“I am not here to be pretty for you. I am just trying to survive.”
Elizabeth McMillan, director of communications at the Utah Department of Transportation, recalled one of the most difficult times in her life – her husband had just been diagnosed with stage 4 cancer and work was busier than ever as she took on a new position.
As McMillan passed her coworker in the hall, he said, “Why don’t you smile more? You know, you’d be so much prettier if you smiled.”
Reflecting on that encounter, McMillan said, “I wanted to lash out at him like a tiger in a cage. But instead, I walked away in silence before I said something hateful. And the truth was, I was feeling shame.”
With a master’s degree in positive psychology, McMillan had spent years studying happiness. However, a fundamental principle changed McMillan’s perspective: happiness is an emotion, meaning it is a state, not a trait.
“Emotions, by definition, are temporary,” said McMillan. “Happiness is one of many emotions that you’ll feel. And they’ll all come and go.”
“Happiness is an unattainable goal as a permanent state. And reaching after it is really hard. Even just valuing it as something you don’t have enough of can actually make things worse. It’s okay to not be happy.”
So, what is the definition of happiness? McMillan explained that there are many reasons why people want to be happy — it’s innate, better for your health, and just feels good.
There are two categorizations of happiness: hedonic happiness – described as cuddles and ice-cream — and eudaimonic happiness — described as feelings of joy. Whereas hedonic happiness is short-term, eudaimonic happiness comes from things that bring fulfillment (for example, living a life that feels valuable, meaningful, and purposeful.) Both types of happiness are beneficial.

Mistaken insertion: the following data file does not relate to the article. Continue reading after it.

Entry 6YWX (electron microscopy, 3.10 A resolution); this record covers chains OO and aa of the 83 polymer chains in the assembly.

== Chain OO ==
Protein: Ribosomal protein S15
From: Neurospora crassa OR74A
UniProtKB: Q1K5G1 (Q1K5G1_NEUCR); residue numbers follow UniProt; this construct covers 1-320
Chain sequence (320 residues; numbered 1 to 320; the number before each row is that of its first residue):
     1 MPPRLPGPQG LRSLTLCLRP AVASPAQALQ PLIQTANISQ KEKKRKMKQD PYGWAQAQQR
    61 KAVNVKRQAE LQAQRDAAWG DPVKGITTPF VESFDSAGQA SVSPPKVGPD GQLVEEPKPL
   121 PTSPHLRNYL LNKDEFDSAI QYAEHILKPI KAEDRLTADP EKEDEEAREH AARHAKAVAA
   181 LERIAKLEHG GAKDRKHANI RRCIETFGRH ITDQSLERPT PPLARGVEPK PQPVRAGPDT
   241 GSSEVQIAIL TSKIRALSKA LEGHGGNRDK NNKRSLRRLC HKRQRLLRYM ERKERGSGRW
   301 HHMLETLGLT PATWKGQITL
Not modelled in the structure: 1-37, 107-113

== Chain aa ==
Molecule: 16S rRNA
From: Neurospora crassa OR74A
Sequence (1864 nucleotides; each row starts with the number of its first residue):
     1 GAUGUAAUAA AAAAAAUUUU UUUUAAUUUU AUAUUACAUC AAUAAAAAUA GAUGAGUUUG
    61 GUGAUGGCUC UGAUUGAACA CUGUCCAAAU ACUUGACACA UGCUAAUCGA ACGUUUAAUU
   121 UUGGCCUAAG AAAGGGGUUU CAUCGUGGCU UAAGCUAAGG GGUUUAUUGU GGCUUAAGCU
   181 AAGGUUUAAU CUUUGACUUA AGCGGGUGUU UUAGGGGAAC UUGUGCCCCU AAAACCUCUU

However, instead of striving for happiness, McMillan believes wholeness and optimism are better goals.
“Wholeness is embracing those more complete experiences of eudaimonia and being willing to sit with discomfort,” said McMillan. “We’ve got plenty of opportunities to practice that right now. It’s inevitable that we’re going to get beat up – that’s just life.”
“The harder parts are actually after the fight, when you’re healing,” McMillan continued. “Recognize that you’re still being a fighter when you’re healing, or even when you’re lying on the ground, because you can’t get back up yet. That takes courage. That takes strength. So, don’t undersell yourself. That is part of the fight.”
Emotions are normal, natural reactions. Rather than keeping them bottled up inside, McMillan suggests expressing them in a constructive way. Instead of saying, “I shouldn’t do that,” ask yourself, “Where am I trying to get to, where do I want to be, and what do I want to feel?” “Is the way I’m going to react helping me get there and is it productive?”
“We call emotions feelings because we feel them in our body,” said McMillan. “If we refuse to feel them, they are going to hang out in your body as long as they want to, they will demand to be felt and heard.”
Optimism entails acknowledging the core values that are deeply true, wonderful, permanent and make you who you are. Optimism stems from strength, not happiness.
“You have the strength to do whatever you need to do,” said McMillan “… to sit with discomfort or pain, to pursue any audacious goals for 2022 or beyond and to ask for help from others. You just need to be brave. Be brave enough to use that strength for whatever purpose you need right now.”
Join us for the next Business Women’s Forum on March 15, 2022 — Women’s Equality in Utah: Why Utah Is Ranked as the Worst State, and What Can Be Done. In this presentation, Dr. Susan Madsen will discuss the results of a white paper she co-authored, commissioned by Zions Bank, that provides a detailed analysis of 17 key indicators of women’s equality. She will also outline the top 10 recommendations on how to move the needle in Utah, both individually and collectively. As Utahns join to find ways to strengthen the impact of girls and women more effectively, more Utah women and families will feel connected to our state’s well-known mantra “This Is the Place.”
Learn more here.